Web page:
Calabrian Style Meatballs Simmered in a Butter-Onion Tomato Sauce

I remember walking into nonna's house at ten in the morning and smelling her Sunday sauce simmering on the stove. Oh, did it smell delicious! I would sit in church, thinking about her sauce. My stomach would growl so loud during mass, that the people who came in late, standing at the back of the church, could hear me. By the time we got back to nonna's, I was starving. We still had to wait another hour before we all sat around the table to eat. That last hour always felt like torture, but one bite of nonna's meatballs and all was forgotten.

It wasn't often that nonna made spaghetti and meatballs, but I remember her mixing the meat thoroughly with her hands, and then taste-testing it to see if it was right. She would then roll them out and plop them into the sauce. There wasn't anything fancy about them, but they were always tender and flavourful. She used the typical Calabrian ingredients of half pork, half beef, eggs, parmesan, bread crumbs, and fresh garlic and parsley. 

Note the word fresh. She never used garlic powder, nor dried parsley in her meatballs. I have tried several times making meatballs with dried herbs and seasonings and it just wasn't the same. I still prefer my meatballs the way my nonna and my mom used to make them - with simple, wholesome, and fresh ingredients.

The meatballs were always simmered in a simple marinara sauce of tomato, garlic, basil and olive oil. As much as I love my family's version, I still enjoy trying different meatball recipes. A few years ago, I came across a recipe where a Calabrian-style meatball was paired with a Marcella Hazan style tomato sauce (the one with butter and onion), and ever since it's discovery, it has it's regular rotation on our dinner table. This simple but ingenious idea came from none other than Molly Wizenberg of Orangette.

It was only recently, though, that I had come across her article that she had written for Bon Appetit, about her long pursuit for the perfect Italian meatball. She found it when she had befriended Jordi Viladas of Cafe Lago in Seattle. He had learned to make meatballs from his aunt, who in turn, had learned them from her Calabrian born mother.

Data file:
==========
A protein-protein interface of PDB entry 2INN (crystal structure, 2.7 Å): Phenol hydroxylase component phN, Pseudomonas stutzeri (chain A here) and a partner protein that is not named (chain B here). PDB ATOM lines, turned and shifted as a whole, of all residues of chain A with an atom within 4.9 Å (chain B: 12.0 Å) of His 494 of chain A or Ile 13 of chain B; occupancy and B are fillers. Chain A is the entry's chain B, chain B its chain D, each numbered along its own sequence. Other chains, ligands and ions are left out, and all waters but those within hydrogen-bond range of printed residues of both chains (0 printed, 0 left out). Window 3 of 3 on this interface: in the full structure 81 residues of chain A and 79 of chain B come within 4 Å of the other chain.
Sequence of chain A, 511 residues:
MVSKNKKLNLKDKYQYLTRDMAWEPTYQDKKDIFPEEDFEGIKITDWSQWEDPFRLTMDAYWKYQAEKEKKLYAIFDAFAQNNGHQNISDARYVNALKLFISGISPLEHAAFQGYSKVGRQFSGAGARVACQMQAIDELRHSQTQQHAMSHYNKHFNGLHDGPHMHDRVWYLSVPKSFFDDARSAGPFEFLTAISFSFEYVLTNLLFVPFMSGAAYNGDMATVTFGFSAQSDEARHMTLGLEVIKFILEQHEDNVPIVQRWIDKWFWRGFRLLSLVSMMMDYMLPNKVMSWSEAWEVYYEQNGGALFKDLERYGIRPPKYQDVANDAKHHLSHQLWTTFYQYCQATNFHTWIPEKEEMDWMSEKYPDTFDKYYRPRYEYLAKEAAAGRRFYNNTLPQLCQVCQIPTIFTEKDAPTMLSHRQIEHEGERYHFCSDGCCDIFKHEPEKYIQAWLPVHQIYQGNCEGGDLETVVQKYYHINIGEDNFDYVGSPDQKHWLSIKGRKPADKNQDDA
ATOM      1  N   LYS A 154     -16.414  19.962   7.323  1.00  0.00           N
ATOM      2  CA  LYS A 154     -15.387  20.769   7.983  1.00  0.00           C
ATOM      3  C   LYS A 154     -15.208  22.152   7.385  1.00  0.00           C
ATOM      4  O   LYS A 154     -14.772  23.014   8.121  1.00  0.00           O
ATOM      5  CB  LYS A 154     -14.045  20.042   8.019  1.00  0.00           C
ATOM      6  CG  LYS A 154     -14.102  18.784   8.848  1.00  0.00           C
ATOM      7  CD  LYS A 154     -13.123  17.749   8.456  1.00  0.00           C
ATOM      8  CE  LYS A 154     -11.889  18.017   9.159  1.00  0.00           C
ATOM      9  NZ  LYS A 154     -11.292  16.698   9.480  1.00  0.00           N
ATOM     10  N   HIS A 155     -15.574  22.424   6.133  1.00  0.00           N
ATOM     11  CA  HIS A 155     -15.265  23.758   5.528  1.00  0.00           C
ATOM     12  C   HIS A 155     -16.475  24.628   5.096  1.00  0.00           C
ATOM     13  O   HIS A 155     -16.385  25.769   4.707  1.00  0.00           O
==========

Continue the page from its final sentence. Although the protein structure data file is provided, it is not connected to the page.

She learned that to get a "fine, smooth texture", you need to mix the meat well with your fingers spread out like a claw, and quickly stir everything together in circular motions. This produces a tight crumb and it doesn't fall apart when you cut into it. This is similiar to how my mom taught me to make meatballs. Always use your hands to mix everything well.

I have made Molly's original recipe (which tastes phenomenal), but I have adapted it to speed up the cooking process a bit, without drastically changing the taste of the original recipe. I use a puréed sauce instead of whole peeled tomatoes; and I don't like wasting milk, so I include the milk into the mixture and reduce the egg to one. I used an ice cream scoop to get even-sized meatballs, and I roll them out as the sauce cooks (about 20-30 minutes). The recipe states to chill the mixture for 15-60 minutes, but I completely skip this step because the meat (and some of other ingredients) are already cold when I mix everything together. Regardless, of the changes that I made, it still tastes the same as Molly's, with the exception of texture of the sauce.